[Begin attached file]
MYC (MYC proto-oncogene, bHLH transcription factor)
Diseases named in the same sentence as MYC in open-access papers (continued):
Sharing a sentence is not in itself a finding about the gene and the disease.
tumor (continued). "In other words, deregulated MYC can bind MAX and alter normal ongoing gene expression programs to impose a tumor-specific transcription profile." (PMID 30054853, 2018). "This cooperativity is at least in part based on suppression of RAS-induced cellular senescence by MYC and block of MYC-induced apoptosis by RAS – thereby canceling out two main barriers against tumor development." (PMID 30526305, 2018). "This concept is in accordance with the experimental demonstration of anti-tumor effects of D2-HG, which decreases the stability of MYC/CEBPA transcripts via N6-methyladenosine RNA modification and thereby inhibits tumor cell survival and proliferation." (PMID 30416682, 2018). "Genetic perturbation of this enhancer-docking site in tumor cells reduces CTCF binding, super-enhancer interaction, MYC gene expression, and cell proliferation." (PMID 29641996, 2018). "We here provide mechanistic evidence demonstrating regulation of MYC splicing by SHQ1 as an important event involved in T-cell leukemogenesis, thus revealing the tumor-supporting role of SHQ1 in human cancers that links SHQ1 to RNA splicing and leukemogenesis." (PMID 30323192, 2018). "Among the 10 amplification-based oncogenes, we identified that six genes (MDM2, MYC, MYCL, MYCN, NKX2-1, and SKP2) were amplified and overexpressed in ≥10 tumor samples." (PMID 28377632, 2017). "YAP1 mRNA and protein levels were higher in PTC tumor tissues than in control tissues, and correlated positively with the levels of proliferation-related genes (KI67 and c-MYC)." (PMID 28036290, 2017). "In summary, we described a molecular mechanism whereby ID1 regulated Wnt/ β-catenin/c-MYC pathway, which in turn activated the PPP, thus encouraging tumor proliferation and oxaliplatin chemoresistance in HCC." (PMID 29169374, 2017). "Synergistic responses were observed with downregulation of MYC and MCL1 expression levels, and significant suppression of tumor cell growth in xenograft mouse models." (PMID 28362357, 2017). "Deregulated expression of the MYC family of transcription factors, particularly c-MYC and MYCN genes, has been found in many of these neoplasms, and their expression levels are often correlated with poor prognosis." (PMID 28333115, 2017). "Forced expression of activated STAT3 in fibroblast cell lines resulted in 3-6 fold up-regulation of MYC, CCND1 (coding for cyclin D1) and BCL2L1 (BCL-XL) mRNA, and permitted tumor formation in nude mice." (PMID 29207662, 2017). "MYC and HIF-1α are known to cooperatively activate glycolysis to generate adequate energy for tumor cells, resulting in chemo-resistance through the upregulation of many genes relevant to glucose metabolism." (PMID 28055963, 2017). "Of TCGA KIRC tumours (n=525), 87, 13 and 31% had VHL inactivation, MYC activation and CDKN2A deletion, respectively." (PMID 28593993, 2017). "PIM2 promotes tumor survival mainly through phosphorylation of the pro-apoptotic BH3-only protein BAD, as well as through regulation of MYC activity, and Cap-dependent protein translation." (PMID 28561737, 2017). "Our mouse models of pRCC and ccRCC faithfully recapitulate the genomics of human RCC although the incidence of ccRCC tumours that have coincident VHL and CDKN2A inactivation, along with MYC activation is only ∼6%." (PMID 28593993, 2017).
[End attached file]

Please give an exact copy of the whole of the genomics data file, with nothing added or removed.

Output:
MYC (MYC proto-oncogene, bHLH transcription factor)
Diseases named in the same sentence as MYC in open-access papers (continued):
Sharing a sentence is not in itself a finding about the gene and the disease.
tumor (continued). "In other words, deregulated MYC can bind MAX and alter normal ongoing gene expression programs to impose a tumor-specific transcription profile." (PMID 30054853, 2018). "This cooperativity is at least in part based on suppression of RAS-induced cellular senescence by MYC and block of MYC-induced apoptosis by RAS – thereby canceling out two main barriers against tumor development." (PMID 30526305, 2018). "This concept is in accordance with the experimental demonstration of anti-tumor effects of D2-HG, which decreases the stability of MYC/CEBPA transcripts via N6-methyladenosine RNA modification and thereby inhibits tumor cell survival and proliferation." (PMID 30416682, 2018). "Genetic perturbation of this enhancer-docking site in tumor cells reduces CTCF binding, super-enhancer interaction, MYC gene expression, and cell proliferation." (PMID 29641996, 2018). "We here provide mechanistic evidence demonstrating regulation of MYC splicing by SHQ1 as an important event involved in T-cell leukemogenesis, thus revealing the tumor-supporting role of SHQ1 in human cancers that links SHQ1 to RNA splicing and leukemogenesis." (PMID 30323192, 2018). "Among the 10 amplification-based oncogenes, we identified that six genes (MDM2, MYC, MYCL, MYCN, NKX2-1, and SKP2) were amplified and overexpressed in ≥10 tumor samples." (PMID 28377632, 2017). "YAP1 mRNA and protein levels were higher in PTC tumor tissues than in control tissues, and correlated positively with the levels of proliferation-related genes (KI67 and c-MYC)." (PMID 28036290, 2017). "In summary, we described a molecular mechanism whereby ID1 regulated Wnt/ β-catenin/c-MYC pathway, which in turn activated the PPP, thus encouraging tumor proliferation and oxaliplatin chemoresistance in HCC." (PMID 29169374, 2017). "Synergistic responses were observed with downregulation of MYC and MCL1 expression levels, and significant suppression of tumor cell growth in xenograft mouse models." (PMID 28362357, 2017). "Deregulated expression of the MYC family of transcription factors, particularly c-MYC and MYCN genes, has been found in many of these neoplasms, and their expression levels are often correlated with poor prognosis." (PMID 28333115, 2017). "Forced expression of activated STAT3 in fibroblast cell lines resulted in 3-6 fold up-regulation of MYC, CCND1 (coding for cyclin D1) and BCL2L1 (BCL-XL) mRNA, and permitted tumor formation in nude mice." (PMID 29207662, 2017). "MYC and HIF-1α are known to cooperatively activate glycolysis to generate adequate energy for tumor cells, resulting in chemo-resistance through the upregulation of many genes relevant to glucose metabolism." (PMID 28055963, 2017). "Of TCGA KIRC tumours (n=525), 87, 13 and 31% had VHL inactivation, MYC activation and CDKN2A deletion, respectively." (PMID 28593993, 2017). "PIM2 promotes tumor survival mainly through phosphorylation of the pro-apoptotic BH3-only protein BAD, as well as through regulation of MYC activity, and Cap-dependent protein translation." (PMID 28561737, 2017). "Our mouse models of pRCC and ccRCC faithfully recapitulate the genomics of human RCC although the incidence of ccRCC tumours that have coincident VHL and CDKN2A inactivation, along with MYC activation is only ∼6%." (PMID 28593993, 2017).